The title was inspired from a book called “The Sicilian” by Mario Puzo. He writes about kidnapping as a cottage industry – “They would “invite” a rich person to be their guest, and he could not be released until he had paid room and board, as in a fine hotel. The rich of Sicily had come to think of this as a sort of unofficial tax for their living in the land they loved, and since they paid so little taxes to the official government, they bore this cross with Christian resignation.”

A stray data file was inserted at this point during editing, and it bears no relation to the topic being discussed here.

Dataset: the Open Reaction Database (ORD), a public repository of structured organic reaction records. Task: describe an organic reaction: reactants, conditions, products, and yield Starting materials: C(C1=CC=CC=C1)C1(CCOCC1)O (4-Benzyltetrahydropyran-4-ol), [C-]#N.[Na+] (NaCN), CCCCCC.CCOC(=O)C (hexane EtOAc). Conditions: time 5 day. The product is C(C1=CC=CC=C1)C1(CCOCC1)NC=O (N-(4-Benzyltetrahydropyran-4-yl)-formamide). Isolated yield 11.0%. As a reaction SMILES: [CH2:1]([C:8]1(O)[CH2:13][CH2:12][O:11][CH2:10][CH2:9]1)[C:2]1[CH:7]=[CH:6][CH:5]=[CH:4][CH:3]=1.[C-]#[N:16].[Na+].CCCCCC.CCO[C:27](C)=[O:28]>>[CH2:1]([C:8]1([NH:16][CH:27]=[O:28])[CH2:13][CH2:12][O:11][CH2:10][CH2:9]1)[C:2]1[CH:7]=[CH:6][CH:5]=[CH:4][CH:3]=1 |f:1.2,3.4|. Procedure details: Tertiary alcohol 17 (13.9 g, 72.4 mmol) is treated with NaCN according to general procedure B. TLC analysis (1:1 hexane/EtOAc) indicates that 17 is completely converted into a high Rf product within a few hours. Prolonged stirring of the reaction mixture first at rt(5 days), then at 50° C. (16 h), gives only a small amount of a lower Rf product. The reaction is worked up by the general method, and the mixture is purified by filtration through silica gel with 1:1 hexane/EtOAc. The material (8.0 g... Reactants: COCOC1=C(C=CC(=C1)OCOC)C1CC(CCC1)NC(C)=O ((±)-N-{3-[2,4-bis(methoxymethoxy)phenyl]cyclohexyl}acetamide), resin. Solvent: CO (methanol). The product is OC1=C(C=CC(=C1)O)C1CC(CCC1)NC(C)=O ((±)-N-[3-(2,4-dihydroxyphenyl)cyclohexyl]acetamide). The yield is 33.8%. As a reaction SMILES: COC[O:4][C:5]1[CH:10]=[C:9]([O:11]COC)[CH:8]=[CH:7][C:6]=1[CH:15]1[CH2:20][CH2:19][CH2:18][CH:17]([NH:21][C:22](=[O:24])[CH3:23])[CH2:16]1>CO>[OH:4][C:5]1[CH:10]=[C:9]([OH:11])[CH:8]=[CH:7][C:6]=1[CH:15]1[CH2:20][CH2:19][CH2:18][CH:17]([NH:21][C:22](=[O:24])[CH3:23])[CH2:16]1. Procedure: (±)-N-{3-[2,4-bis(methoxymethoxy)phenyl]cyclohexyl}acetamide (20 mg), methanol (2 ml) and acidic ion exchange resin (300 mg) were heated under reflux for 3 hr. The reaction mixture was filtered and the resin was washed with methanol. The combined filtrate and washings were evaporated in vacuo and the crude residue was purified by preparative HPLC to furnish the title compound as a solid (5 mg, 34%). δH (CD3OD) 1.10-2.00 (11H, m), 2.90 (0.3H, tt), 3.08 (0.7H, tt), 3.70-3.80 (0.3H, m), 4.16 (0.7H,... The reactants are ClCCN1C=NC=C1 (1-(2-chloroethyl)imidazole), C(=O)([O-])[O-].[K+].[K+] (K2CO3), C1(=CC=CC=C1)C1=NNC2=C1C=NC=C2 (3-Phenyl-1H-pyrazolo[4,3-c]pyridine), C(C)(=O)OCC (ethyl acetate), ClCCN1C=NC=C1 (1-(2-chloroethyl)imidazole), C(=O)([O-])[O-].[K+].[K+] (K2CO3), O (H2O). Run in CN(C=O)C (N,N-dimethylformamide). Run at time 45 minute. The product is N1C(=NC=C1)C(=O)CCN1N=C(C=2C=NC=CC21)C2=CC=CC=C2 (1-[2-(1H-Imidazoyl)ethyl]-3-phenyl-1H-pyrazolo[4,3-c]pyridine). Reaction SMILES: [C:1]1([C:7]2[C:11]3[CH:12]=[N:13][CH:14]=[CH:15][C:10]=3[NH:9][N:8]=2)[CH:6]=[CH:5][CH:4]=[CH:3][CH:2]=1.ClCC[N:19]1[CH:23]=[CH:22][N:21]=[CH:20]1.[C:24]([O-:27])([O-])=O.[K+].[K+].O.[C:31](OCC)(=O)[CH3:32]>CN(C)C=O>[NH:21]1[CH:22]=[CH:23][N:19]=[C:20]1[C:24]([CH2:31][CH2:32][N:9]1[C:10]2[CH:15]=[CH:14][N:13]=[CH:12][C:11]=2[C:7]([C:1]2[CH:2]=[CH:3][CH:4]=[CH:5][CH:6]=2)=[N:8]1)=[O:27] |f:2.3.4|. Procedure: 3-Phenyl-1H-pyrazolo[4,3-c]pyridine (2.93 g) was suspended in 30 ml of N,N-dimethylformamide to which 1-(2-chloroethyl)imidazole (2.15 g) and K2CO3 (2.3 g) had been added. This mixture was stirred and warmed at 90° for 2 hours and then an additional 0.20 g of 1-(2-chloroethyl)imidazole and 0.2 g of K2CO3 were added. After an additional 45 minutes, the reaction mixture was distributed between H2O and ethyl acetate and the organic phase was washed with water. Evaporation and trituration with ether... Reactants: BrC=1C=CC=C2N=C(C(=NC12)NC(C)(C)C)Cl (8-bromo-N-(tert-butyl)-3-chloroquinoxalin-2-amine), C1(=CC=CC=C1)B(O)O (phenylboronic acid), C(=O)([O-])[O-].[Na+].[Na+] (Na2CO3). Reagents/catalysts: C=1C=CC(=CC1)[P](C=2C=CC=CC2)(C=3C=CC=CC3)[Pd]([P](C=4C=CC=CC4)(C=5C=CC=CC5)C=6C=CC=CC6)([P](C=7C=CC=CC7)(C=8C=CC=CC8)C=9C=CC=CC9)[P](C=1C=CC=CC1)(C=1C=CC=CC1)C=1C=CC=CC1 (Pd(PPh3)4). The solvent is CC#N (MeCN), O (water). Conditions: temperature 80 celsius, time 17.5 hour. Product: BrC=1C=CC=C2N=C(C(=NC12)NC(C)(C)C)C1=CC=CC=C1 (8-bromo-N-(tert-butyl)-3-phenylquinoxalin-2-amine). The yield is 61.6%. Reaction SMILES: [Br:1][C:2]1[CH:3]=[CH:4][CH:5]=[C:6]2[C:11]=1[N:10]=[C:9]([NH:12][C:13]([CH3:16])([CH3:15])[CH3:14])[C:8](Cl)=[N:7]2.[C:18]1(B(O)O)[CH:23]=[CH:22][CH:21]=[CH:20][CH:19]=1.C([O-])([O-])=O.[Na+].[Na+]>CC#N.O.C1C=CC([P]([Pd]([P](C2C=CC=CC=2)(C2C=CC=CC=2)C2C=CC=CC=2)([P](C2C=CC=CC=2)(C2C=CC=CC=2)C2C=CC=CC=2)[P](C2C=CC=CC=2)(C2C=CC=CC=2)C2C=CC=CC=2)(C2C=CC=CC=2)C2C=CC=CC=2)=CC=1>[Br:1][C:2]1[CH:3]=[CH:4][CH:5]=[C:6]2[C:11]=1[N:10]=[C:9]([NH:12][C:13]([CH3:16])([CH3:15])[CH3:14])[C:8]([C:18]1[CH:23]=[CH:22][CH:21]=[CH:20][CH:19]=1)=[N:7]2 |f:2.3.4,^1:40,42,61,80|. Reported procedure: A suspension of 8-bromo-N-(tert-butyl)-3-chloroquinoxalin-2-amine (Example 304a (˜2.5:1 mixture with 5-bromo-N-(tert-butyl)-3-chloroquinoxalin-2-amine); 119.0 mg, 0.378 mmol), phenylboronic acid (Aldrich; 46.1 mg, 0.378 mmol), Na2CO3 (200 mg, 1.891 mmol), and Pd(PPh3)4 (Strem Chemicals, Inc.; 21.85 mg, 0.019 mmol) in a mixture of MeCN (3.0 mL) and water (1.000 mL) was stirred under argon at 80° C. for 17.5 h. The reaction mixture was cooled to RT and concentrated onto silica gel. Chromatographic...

The global market caters to everyone. In a free market, it is the prudence of a buyer or seller that puts him on an economic scale. Into this equation, comes the Big Brother. We have waged wars and handed over the law and order of demarcated geographical areas to specific people and have ignored being bothered about it afterwards. These specific people with their specific leanings have contributed to shaping the free market. So when the discontentment rises, other specific people take law into their own hands. It is improbable that the specific people of any kind in power can work for the general benefit of all people unless of course they are the satiated to the brim. And of course human propensity to benevolence sways multiple times in a day which is why the title.